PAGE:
A classic, but I read this in 2013, and so the contemporary (mid-'80s) part reads like history to me (blue eyeshadow? Curlers? Skinny jeans?). I preferred the medieval parts, especially the many careful details contrasting both the physical aspects--mud, blackened teeth, danger to women--and social expectations--i.e., everyone should know how to play a musical instrument, how exactly women should value themselves. This last was a good debate: Dougless "lives with" her boyfriend in the present, a boyfriend who treads all over her, and Nicholas points out that by doing that she devalues herself in the traditional-morality way and also emotionally. She doesn't have a good comeback, and neither did I, a position I found myself in more than once in this book.
Storywise, don't analyse it--it's a book you have to just ride along with. The power of Dougless's tears--and man, is she a mighty crier--is what pulls Nicholas to her time and again. That could be seen as romantic but it felt manipulative to me, like rewarding childish behavior. Also I don't favor the conceit of her appealing to God again and again, and getting an answer every time, and still insisting to herself that she has no value. Um, God apparently doesn't think so.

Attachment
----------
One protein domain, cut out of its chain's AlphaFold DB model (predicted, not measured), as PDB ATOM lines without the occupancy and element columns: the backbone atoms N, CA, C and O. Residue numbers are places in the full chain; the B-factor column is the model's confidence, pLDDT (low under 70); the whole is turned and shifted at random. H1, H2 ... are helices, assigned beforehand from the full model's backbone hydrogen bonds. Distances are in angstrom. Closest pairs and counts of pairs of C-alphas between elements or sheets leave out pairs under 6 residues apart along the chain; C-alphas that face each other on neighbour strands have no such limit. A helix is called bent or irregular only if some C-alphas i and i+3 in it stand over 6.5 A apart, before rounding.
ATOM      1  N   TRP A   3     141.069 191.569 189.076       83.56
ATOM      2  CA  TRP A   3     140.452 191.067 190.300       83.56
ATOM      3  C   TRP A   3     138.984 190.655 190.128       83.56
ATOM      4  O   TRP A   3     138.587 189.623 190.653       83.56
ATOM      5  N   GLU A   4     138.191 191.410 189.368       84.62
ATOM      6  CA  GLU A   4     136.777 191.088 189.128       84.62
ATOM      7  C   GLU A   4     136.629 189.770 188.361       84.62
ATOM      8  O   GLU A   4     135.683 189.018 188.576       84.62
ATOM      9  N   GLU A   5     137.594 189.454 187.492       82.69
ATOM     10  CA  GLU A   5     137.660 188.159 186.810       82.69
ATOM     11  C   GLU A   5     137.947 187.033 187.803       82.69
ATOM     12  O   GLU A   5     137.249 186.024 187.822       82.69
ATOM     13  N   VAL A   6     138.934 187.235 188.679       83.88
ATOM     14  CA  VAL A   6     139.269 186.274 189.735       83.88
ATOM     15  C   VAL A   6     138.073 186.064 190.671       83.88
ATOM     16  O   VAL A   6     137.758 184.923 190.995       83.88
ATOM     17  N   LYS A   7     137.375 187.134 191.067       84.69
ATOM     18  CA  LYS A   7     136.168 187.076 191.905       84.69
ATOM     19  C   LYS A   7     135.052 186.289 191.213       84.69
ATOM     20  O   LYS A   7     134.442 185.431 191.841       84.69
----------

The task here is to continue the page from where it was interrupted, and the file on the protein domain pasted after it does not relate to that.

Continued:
I loved the two lovers together, though, and watching the joy and confusion and eventual success as they crossed times. Dougless learns and grows, and Nicholas decides what is important to him. It's a very romantic book, though in modern taxonomy it might not be classified a romance, based on the ending. I would definitely call it a romance.
I'm glad I read it, and I'll go back to those historical settings again to see how she so successfully layered in all that great historical detail, using it in action or dialogue, making it part of the story.